The Association of Community Cancer Centers (ACCC) also protested that the new CMS policy could result in a demand for many more blood transfusions. A survey of the ACCC hospital membership showed that 40.9% of respondents indicated that a 30% increase in demand would cause problems in carrying out normal transfusion services. Another 16.5% said even a 10% or less increase in demand for blood transfusions would cause problems, and 21.7% said any increase would result in problems.
The survey was sent to 650 ACCC member hospitals, and 115 respondedincluding rural (20%), urban (39%), and suburban (41%) hospitals.
One issue that did not get the attention of CMS, Christian Downs, JD, MHA, ACCC executive director, emphasized, "was the impact on hospitals, which are going to bear the brunt of increased blood transfusions."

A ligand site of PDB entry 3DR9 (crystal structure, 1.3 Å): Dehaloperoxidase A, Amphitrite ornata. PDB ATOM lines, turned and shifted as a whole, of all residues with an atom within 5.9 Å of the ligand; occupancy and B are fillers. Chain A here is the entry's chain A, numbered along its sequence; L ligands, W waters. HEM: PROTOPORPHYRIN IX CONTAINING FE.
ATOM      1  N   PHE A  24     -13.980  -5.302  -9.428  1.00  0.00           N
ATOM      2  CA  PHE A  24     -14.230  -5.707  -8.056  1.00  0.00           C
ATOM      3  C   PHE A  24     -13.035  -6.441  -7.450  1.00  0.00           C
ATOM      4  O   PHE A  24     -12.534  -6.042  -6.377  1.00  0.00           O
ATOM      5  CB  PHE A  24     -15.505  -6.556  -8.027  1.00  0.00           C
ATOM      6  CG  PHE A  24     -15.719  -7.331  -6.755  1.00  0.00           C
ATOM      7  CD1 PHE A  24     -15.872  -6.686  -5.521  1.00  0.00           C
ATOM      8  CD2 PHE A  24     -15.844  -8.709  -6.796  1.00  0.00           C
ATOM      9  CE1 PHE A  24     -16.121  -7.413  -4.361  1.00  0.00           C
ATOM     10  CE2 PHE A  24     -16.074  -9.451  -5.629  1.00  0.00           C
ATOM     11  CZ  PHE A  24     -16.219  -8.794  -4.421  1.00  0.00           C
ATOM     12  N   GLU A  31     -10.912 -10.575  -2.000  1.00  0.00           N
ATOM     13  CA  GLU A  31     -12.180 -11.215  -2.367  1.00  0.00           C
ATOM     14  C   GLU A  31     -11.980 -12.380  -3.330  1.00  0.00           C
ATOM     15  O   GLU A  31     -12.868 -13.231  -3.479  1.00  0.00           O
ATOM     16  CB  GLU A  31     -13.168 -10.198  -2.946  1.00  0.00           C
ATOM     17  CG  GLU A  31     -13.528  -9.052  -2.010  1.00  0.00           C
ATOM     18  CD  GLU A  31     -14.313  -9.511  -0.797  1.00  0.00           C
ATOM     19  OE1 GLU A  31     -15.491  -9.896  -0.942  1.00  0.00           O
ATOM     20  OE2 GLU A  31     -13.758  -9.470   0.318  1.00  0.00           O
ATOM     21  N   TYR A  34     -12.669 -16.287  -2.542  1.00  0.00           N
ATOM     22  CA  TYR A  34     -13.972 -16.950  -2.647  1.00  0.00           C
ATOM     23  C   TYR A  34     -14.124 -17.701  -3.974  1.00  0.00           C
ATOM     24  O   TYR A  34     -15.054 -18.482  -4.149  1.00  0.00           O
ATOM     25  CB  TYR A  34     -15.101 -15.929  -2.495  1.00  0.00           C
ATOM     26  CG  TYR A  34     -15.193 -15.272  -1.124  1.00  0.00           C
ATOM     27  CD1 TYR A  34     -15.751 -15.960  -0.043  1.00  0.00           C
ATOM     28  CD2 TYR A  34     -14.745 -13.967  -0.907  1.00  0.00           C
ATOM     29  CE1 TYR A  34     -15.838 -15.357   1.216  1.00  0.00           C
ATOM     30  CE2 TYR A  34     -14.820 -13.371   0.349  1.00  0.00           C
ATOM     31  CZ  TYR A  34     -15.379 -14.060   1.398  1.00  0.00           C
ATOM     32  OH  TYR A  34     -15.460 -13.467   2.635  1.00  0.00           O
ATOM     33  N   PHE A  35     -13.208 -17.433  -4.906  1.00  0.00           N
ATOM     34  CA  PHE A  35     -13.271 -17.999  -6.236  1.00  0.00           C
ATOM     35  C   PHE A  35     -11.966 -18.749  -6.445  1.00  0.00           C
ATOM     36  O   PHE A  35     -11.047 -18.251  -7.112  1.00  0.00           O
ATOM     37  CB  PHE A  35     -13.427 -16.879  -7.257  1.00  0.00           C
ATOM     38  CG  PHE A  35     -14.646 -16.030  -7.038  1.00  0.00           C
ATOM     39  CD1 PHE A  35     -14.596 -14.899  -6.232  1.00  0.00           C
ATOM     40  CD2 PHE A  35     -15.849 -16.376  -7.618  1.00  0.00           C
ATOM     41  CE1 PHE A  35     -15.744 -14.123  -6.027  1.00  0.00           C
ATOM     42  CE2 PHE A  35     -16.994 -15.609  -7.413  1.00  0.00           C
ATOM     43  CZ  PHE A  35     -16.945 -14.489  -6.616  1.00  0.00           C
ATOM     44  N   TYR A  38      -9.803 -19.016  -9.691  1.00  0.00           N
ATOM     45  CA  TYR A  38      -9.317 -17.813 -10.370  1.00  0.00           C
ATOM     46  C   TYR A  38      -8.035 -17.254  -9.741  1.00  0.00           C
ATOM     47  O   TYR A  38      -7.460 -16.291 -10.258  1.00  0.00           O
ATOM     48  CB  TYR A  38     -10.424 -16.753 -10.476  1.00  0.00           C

The resolution introduced into the Senate echoes this concern. "Such restriction could increase blood transfusions and severely compromise the high quality of cancer care delivered by physicians in the United States," it states. The resolution points out that CMS had said that impact on the nation's blood supply was not relevant for consideration in this national coverage determination.
The proposed Senate resolution asks CMS to immediately reconsider its findings in the National Coverage Determination on the Use of Erythropoiesis Stimulating Agents in Cancer and Related Neoplastic Conditions (CAG-000383N). The senators want CMS to consult with the clinical oncology community and "implement appropriate revisions to such final National Coverage Determination as soon as feasible."